There is nothing sacred, in my estimation. Nothing is beyond question. I don’t disagree that there is an objective morality, the stated purpose of the thread having been established as finding the basis for what was objectively good. It is the confusion of the good with the sacred that got me irritated with the thread from the beginning.

Sacred is a religious term. If you look it up in the dictionary, you will find that the predominant definition for sacred is something revered by god. What is good on the other hand can be a relativistic term, but it can also be objectively determined through testing and observation. The good in that instance being synonymous with right, correct, or positive.

This conversation started due to some podcast or other that DrYouth was certain contained some revelations about morality. I tried listening to those podcasts and couldn’t get past the false dichotomy introduced into the discussion. There is no either/or present, so there is no dichotomy to be in conflict; on the other hand, introducing religion into politics, the law, and science is something which cannot be allowed to occur, and should be combated at every turn. Religion cannot be verified, cannot be held to a standard, can not be judged except from within it’s own teachings. The conduct of the religious, can.

The way to settle the conflict over what should or shouldn’t be sacred is to throw out the concept of sacred in the first place. Remove the distinction of anything being beyond question. Nothing can be beyond discussion, even if raising the discussion merits immediate dismissal by the other party. If there is no concept of sacred, of something being beyond discussion, the conflict goes away. It doesn’t exist. The way to settle the remaining conflicts is to determine what is the good, and then work toward that goal. You cannot discuss something that is sacred. It’s beyond question, beyond negotiation. Measuring and determining the good, isn’t.

As always in arguments of this kind, it’s the precepts that end up tripping up the result. Morality (proper behavior) can be objective in the broad sense by simply being demonstrably reasonable and rational. No arbiter, no enforcer, no rigid code. You just do what you think is right, what your ability to think critically tells you is right.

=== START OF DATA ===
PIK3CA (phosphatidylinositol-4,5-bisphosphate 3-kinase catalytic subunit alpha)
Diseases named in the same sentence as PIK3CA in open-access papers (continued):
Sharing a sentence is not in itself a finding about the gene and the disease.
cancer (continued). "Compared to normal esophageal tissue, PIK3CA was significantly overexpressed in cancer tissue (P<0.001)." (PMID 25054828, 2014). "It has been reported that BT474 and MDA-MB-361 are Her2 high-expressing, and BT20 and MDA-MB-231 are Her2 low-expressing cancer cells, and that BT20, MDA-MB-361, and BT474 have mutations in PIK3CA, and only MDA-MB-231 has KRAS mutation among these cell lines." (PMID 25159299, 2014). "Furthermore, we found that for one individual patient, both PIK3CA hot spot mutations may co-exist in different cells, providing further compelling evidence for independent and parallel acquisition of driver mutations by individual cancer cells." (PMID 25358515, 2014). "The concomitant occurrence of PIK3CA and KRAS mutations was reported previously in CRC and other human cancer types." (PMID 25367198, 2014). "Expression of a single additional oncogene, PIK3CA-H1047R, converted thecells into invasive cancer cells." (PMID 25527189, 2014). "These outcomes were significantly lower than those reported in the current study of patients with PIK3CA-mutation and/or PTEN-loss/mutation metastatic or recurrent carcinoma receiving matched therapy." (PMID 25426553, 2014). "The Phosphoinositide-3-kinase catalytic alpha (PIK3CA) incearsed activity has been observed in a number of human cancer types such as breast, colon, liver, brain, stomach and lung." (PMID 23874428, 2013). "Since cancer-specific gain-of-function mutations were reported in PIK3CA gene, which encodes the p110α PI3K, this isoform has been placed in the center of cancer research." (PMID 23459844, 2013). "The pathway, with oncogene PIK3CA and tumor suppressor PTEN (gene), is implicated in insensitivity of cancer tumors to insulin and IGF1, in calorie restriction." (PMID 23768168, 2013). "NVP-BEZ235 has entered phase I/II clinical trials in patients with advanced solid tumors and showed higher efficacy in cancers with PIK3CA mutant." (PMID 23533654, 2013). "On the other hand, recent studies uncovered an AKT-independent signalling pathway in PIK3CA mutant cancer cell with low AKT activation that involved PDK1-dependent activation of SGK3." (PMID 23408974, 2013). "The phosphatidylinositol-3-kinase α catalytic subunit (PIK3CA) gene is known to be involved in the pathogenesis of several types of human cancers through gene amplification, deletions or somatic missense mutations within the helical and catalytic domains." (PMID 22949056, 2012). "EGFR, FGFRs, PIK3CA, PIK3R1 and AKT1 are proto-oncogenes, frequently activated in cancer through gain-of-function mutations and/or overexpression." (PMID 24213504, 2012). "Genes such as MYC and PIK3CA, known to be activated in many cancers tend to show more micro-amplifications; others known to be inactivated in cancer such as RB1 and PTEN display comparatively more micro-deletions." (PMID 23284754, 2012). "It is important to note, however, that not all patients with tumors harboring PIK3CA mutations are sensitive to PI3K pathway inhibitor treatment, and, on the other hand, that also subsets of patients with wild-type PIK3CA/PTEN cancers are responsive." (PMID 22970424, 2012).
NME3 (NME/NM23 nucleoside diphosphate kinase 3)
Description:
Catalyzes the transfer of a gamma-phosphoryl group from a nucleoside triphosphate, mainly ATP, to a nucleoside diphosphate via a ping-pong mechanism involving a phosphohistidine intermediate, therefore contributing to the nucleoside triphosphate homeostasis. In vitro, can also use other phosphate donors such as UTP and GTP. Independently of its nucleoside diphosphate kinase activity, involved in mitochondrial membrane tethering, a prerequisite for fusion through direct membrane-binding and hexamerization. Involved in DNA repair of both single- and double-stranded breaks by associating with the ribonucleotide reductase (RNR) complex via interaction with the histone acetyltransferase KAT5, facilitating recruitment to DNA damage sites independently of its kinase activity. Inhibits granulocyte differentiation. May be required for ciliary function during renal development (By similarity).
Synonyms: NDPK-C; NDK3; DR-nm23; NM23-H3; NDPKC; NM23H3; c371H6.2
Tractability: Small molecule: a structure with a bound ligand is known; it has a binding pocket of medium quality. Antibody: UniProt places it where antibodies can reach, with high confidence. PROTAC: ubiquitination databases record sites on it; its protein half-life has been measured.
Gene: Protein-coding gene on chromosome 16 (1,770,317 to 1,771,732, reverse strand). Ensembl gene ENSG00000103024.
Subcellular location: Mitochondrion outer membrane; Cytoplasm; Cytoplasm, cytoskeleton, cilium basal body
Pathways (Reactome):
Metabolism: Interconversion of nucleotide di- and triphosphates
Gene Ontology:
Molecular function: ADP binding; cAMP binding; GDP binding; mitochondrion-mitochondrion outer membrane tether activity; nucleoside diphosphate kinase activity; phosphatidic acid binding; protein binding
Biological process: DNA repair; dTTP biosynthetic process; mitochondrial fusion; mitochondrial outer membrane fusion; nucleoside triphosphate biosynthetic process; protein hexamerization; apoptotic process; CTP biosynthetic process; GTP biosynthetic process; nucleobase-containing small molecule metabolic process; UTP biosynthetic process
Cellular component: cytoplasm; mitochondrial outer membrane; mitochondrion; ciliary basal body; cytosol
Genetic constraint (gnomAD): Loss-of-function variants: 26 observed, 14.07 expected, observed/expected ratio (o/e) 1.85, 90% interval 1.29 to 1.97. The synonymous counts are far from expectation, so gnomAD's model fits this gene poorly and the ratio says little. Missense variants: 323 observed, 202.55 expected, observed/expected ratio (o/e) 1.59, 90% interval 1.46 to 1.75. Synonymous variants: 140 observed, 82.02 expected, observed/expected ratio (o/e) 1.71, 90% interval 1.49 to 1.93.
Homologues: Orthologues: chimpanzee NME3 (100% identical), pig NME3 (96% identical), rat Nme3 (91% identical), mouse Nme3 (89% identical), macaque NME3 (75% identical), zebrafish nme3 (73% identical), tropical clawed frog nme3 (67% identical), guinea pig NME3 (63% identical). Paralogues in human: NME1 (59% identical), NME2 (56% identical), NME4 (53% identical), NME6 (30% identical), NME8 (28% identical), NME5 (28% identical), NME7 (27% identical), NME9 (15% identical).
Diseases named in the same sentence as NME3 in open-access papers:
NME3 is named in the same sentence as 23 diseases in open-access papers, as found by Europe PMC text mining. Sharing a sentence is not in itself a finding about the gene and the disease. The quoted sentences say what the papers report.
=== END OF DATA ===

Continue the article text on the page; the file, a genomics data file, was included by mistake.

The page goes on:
No facts are to me sacred; none are profane; I simply experiment, an endless seeker with no past at my back.

Ralph Waldo Emerson

This is where the signature I still use comes from. This thread is to blame.

FFrF Radio: Third Week of May

Podcast Link.
May 17, 2008Guests: The Amazing James Randi & Dad Complainant in FFRF’s Newest Religion-in-School Court Challenge

Thecracy Alert. Child Evangelism Fellowship is partnering with a Wisconsin public school system, targeting children as young as 4; disguising their proselytizing as a party, and giving gifts at Christmas, using school facilities without compensating taxpayers.

McCain’s pastor problems; Mother Jones magazine skewers Rod Parsley.

James Randi
is the guest.

Cruel men believe in a cruel God and use their belief to excuse their cruelty. Only kindly men believe in a kindly God, and they would be kindly in any case.

Bertrand Russell

2007 Archive episode.
May 19, 2007Parenting Beyond Belief: On Raising Ethical, Caring Kids Without Religion

Theocracy Alert. Tinky Winky’s critic Jerry Falwell is dead; Criticism of the idiot’s own words follows. The Hitchens vs. Sharpton debate has a segment aired (as well as Hitchen’s rather pointed comments on Jerry Falwell) including this quote;

Not until gentle Jesus meek and mild is the concept of Hell introduced.

Thank you Mr. Hitchens for hitting on the point that I find most objectionable as well.

Dale McGowan (the guest) has written Parenting Beyond Belief a guide to how to raise children in this religion drenched society. I was impressed with his devotion to this subject. If my children weren’t well on their way towards adulthood, I would probably pick up a copy of the book.

Dan Barker’s song It’s Only Natural is aired. Susan Hofer is the vocal artist. Here’s a video of the song on YouTube.

Freethinkers Almanac. Lorraine Hansberry and an audio clip from Raisin in the Sun.

As men’s prayers are a disease of the will, so are their creeds a disease of the intellect.

Ralph Waldo Emerson

2006 Archive episode.
May 20, 2006Nothing Fails Like Prayer: Richard Sloan

Theocracy Alert. Guidelines allowing prayer in the name of Jesus in the military are of concern.

Richard P. Sloan is the guest (Last week, next year was his second appearance) As this was his first appearance, the discussion was much more focused on the contents of his book Blind Faith. Prayer in medicine claims are addressed (sharpshooters fallacy) Prayer studies, and their negative results.

Dan Barker performs Beware of Dogma (used as bumper music from this point forward)

Ask an Atheist addresses the myth of no atheists in foxholes? The Lake Hyapatia monument is referenced.

Freethinkers Almanac features Bertrand Russell, Lorraine Hansberry, and Ralph Waldo Emerson.